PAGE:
I found myself angered by this report this morning by Deborah Becker to the point that for the first time ever I went to the website to post a comment. I was pleasantly surprised to find that several people reacted with similar disdain regarding this particular report and NPR’s role in allowing this type of journalism. As a psychiatrist in the community, I have not worked in the criminal justice system but have worked in in-patient and institutional settings and know the complex balancing act clinicians and administrators must engage in to protect patients’/residents’ civil rights and liberties while also protecting them from harm. Given the information given (and it appears the reporter did little to seek information that would have been useful to flesh out this complex issue), it appears it would have been cruel to subject this inmate to constant scrutiny now because of suicidal thoughts he had 12 months ago during the crisis of being newly incarcerated. Becker could have explored prison policies regarding inmates’ right to privacy, or might have asked local psychiatrists, psychologists or other mental health professionals their views on the effects of being under constant surveillance for 12 months. This could be construed as punishing someone because they had symptoms of mental illness one year ago. NPR, please do not resort to network news tactics to increase viewership to get more sponsorship! This story was intense and sensational, when it could have been an opportunity to explore the challenges of taking care of people in institutions, respecting their right to privacy while also staying concerned about their safety.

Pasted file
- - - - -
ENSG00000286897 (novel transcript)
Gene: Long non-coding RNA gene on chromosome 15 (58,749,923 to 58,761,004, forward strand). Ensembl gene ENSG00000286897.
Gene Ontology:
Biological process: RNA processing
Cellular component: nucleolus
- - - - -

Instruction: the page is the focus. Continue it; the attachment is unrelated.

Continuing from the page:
• Ann Coles

    I strongly concur with the comments about the abrasive manner in which Deborah Becker questioned Sheriff Cabral. Ms. Becker’s repeatedly asking the same question made it sound as if she thought Sheriff Cabral didn’t understand her, while the Sheriff’s answers made it clear that she in fact did. I also thought that she missed Sheriff Cabral’s excellent point that just because Mr. Markoff is a white, middle-class male does not entitle him to special treatment.

  • Gaurav Khanna

    I really have nothing else to add to what all the of the previous commenters have already mentioned. Deborah’s coverage of this news item was way out of line. I expect more from a station that I personally contribute to. If your objective really was to point out the lack of psychological services available to our prison population, I’m sure you could have figured out a way to do it in a more professional manner rather than trying for a gotcha moment on air.

  • Carbral Sucks

    The comments above are obviously a bunch of Cabral supporters since no one comments on these types of stories. Simply said, Cabral screwed up. She had one of the biggest killers in her jail and she let him kill herself. Her one job was to preserve his life so that he could stand trial. She failed. There is no if, and or buts. She failed. He is dead. She failed her mission and her job and should be fired. She is one in a long line of political hires to fill a quota.